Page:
In Yemen, drones can work if they're part of a larger strategy, but not if they are the strategy.
U.S. military handout image of a predator drone. (Reuters)
The public debate about the American use of drones continues unabated, focused mostly on the morality of drone warfare. Sunday, for example, the New York Times ran one stories on the moral case for drones and one on the moral hazard they represent.
These two angles to the debate -- whether drones impose an intolerable moral hazard, or whether they allow policymakers to counter terrorism while minimizing harm -- are important. The morality of decisions that our leaders make is important, especially when there is a question of whether those decisions clash with our values. And when drones are widely reported to result in unintended civilian casualties (how many is disputed) the moral case cannot be ignored.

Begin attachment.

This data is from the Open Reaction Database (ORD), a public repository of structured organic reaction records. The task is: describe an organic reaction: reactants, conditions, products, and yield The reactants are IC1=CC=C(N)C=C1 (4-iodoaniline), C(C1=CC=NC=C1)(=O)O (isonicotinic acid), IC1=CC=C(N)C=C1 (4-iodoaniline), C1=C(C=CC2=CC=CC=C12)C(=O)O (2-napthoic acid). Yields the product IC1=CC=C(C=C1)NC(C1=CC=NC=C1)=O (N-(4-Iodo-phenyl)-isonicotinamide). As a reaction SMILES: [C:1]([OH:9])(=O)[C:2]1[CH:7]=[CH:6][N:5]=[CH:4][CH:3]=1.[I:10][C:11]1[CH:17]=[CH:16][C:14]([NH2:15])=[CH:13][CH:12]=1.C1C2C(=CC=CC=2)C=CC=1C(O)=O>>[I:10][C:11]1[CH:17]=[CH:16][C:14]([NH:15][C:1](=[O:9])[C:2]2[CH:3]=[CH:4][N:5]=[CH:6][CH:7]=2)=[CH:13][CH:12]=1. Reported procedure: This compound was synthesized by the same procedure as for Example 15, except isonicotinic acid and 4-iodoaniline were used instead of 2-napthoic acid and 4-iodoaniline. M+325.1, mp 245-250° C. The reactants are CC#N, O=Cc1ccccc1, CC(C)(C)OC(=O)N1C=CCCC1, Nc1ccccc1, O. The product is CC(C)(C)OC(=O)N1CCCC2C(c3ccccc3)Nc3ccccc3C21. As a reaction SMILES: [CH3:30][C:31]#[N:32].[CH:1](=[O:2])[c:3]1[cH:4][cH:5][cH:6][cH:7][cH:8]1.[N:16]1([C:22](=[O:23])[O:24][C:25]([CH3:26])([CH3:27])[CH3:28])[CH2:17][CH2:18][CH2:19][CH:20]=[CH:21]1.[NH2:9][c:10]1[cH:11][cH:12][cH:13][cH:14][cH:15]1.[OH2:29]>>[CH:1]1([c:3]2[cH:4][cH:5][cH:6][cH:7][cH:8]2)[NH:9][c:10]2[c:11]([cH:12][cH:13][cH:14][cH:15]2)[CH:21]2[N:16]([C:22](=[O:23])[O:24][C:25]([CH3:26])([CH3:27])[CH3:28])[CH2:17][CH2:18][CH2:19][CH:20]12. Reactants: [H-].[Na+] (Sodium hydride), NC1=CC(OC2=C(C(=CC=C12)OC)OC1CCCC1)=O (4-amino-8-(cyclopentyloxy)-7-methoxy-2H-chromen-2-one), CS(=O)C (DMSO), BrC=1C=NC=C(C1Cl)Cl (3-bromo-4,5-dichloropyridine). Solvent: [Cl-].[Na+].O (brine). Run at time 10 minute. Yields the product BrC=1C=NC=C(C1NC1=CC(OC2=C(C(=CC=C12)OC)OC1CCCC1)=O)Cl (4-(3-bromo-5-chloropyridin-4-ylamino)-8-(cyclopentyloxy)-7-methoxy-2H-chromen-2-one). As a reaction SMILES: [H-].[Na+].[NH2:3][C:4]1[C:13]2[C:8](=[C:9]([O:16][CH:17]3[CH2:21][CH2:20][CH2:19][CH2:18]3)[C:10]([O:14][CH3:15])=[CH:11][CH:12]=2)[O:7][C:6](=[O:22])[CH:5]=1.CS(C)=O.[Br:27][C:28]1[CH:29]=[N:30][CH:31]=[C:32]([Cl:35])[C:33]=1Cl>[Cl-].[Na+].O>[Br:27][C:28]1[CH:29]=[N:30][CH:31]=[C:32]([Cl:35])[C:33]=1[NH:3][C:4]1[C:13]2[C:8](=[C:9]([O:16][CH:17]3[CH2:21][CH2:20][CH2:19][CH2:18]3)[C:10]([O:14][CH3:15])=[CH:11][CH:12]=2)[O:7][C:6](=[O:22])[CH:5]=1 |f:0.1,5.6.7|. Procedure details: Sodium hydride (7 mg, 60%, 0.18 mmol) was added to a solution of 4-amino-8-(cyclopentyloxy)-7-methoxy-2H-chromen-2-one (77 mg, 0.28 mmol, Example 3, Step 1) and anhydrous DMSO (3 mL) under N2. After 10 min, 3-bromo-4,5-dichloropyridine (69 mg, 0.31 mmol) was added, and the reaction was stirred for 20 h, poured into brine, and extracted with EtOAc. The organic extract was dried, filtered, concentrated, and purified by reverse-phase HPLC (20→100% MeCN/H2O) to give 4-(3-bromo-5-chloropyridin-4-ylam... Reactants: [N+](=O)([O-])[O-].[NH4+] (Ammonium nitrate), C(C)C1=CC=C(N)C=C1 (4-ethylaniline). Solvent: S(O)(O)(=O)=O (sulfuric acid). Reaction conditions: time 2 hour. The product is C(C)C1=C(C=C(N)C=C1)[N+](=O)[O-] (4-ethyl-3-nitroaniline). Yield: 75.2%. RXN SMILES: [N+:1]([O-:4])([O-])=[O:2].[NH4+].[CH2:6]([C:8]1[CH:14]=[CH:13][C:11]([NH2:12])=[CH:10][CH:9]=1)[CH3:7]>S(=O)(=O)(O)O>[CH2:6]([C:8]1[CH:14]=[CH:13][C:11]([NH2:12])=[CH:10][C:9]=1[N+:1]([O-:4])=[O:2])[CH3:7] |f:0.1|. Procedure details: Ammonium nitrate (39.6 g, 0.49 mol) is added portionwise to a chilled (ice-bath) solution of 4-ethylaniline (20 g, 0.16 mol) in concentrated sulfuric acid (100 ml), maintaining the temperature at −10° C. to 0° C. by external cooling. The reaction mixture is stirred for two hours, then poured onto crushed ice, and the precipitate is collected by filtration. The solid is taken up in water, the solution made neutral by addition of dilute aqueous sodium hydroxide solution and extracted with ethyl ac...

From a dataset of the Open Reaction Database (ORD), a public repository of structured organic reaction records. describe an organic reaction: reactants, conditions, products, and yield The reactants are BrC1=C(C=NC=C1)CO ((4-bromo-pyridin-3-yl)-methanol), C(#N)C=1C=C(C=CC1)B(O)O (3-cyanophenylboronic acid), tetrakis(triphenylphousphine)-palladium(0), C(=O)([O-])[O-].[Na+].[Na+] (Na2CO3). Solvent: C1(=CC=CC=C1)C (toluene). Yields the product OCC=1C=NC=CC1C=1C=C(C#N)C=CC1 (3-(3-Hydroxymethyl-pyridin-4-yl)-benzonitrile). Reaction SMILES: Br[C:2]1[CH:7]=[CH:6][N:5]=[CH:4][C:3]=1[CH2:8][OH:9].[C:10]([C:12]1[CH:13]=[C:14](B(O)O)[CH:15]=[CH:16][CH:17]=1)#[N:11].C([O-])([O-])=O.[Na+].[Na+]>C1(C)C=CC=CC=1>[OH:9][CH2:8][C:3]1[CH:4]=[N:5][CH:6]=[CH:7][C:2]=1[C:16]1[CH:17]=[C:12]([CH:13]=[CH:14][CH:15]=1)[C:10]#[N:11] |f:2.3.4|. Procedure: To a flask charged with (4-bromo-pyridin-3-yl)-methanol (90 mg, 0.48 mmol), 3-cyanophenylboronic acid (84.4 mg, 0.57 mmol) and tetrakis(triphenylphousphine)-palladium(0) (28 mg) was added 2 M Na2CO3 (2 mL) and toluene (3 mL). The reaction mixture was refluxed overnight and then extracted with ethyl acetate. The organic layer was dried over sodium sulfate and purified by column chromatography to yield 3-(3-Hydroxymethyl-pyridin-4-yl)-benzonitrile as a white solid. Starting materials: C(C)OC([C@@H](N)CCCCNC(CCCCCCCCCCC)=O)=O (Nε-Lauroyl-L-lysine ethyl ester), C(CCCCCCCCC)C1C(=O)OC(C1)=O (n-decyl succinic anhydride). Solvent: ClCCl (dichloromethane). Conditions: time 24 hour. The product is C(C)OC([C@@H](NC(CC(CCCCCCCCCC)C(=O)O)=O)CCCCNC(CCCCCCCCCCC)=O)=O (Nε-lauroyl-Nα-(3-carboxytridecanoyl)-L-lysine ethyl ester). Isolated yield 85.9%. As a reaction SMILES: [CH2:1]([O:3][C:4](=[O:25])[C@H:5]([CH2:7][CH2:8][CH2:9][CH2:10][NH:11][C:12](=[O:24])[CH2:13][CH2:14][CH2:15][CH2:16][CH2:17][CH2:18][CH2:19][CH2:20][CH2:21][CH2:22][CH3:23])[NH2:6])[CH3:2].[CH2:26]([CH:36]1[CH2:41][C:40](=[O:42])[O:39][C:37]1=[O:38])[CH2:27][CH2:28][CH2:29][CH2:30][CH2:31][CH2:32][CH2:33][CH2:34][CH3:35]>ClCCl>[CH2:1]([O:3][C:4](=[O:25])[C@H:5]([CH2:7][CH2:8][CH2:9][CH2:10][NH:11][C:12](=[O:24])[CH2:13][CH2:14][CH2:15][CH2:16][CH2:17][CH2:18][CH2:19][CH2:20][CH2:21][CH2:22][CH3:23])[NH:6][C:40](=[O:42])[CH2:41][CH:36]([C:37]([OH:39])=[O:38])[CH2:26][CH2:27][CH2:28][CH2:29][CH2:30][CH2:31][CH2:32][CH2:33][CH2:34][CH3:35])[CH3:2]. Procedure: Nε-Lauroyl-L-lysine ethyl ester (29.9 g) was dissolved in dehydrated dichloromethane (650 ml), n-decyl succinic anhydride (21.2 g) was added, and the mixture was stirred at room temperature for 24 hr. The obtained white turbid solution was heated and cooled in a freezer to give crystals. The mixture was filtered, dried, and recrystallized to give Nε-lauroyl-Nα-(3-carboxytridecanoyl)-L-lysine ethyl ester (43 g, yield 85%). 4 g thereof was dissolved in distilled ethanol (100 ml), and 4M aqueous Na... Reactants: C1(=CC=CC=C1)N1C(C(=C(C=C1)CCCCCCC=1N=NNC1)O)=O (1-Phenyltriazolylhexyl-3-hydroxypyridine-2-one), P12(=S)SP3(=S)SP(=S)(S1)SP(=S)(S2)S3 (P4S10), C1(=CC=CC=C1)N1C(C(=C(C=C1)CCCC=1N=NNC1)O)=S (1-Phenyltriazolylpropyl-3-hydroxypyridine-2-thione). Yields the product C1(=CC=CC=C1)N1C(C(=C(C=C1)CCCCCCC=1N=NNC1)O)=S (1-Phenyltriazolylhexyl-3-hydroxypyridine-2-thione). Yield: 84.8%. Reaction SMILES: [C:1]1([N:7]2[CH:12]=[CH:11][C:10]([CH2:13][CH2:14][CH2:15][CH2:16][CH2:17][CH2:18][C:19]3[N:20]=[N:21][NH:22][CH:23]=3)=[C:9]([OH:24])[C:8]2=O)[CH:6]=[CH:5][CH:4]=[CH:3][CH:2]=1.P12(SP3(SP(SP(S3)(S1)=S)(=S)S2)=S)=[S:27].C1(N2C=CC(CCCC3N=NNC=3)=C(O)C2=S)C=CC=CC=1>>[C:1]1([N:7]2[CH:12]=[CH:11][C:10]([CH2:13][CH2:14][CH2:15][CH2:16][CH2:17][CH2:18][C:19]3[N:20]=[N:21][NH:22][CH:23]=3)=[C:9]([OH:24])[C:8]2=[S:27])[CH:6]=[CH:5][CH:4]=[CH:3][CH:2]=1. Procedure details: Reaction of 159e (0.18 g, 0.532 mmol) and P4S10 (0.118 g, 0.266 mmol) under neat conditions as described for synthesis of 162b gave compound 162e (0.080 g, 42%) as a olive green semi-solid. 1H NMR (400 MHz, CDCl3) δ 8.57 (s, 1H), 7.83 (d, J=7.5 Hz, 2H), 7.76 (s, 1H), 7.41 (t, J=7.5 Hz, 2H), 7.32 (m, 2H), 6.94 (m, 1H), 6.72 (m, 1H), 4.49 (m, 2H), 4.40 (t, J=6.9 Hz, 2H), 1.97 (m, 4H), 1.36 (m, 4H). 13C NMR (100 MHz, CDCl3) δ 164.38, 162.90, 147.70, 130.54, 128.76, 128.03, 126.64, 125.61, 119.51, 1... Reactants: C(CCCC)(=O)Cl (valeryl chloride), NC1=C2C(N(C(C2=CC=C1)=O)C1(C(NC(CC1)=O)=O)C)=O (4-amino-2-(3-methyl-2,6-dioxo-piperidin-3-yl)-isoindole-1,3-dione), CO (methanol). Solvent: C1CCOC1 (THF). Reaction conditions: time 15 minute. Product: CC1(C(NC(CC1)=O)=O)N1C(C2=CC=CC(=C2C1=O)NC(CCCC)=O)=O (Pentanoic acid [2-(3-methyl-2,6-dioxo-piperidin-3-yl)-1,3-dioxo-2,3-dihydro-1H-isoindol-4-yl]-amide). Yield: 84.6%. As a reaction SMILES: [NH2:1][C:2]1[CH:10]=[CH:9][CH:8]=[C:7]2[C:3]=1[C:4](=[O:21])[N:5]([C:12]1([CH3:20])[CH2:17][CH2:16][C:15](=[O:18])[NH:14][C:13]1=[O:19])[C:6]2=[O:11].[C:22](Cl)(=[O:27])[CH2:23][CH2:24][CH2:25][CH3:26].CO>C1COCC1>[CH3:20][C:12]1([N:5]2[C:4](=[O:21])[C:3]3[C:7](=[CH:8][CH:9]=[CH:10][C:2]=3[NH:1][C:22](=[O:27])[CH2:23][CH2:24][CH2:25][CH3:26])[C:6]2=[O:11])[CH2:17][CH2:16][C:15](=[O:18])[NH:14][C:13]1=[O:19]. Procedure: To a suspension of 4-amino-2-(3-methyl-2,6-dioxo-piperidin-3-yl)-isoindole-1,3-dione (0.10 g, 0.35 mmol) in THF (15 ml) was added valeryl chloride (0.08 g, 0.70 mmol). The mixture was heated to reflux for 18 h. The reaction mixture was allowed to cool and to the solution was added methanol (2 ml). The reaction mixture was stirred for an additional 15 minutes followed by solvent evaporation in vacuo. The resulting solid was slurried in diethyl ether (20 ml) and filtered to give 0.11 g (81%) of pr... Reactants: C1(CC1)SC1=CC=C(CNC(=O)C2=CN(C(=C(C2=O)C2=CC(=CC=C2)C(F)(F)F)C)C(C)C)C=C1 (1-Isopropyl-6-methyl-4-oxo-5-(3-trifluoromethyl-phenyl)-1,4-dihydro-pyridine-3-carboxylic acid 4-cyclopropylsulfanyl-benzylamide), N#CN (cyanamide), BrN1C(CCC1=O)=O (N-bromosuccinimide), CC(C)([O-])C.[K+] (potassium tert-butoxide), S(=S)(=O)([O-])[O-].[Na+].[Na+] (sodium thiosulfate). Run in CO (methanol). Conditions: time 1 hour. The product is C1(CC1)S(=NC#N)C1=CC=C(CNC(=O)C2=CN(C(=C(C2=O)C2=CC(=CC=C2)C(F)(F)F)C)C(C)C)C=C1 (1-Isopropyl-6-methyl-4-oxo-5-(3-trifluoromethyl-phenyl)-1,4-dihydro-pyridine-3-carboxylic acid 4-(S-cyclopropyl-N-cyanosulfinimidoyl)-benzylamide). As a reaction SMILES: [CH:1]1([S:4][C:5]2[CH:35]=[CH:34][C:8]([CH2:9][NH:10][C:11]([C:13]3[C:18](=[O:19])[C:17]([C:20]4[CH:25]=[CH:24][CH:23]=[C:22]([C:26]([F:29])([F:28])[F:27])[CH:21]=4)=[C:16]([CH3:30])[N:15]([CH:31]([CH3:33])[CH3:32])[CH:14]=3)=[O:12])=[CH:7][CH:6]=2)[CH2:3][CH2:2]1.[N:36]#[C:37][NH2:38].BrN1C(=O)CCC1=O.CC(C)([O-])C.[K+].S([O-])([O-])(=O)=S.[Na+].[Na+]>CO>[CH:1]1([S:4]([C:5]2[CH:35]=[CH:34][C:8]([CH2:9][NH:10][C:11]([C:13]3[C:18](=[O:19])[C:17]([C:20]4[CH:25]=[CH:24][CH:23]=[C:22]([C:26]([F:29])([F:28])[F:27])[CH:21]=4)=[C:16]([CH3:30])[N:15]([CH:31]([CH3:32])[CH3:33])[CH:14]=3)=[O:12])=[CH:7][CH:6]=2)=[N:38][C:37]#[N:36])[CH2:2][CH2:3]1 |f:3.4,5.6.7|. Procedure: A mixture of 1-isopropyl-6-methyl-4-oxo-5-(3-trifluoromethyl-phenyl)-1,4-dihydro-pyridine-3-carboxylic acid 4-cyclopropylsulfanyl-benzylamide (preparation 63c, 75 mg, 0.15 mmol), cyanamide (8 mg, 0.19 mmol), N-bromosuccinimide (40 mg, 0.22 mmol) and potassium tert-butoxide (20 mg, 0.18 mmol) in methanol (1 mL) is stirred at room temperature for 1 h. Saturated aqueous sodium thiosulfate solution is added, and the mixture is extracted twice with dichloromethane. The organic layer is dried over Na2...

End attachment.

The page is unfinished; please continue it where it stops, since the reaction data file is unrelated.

Apart from morality, the other side of the debate about drones is their effectiveness. There is a reasonably strong case to be made that the zealous use of drones in Pakistan has made U.S.-Pakistani relations far worse, though whether that change matters in the long run is an open question. In Yemen, too, the use of drones has carried some evidence of political blowback -- though, again, whether that matters in the long run is unclear.
If innocent people are being killed, then the drones program needs to be effective at reducing the terror threat. Otherwise, too many innocent people are being killed for dubious results.
The effectiveness of the drones program, however, is not easy to determine. How do you assess the damage? According to some analysis, only about 500 of the reported 2500 targets of drone strikes in Pakistan have been positively identified. Many residents in Pakistan and Yemen claim that far more civilians die in drone strikes than is reported in the West; However, when PBS sent a reporter to Yemen to investigate, in part, the drone campaign, they found that many residents just assume all air strikes on suspected terrorist sites come from drones (at least some of those strikes come from Yemeni aircraft, not drones).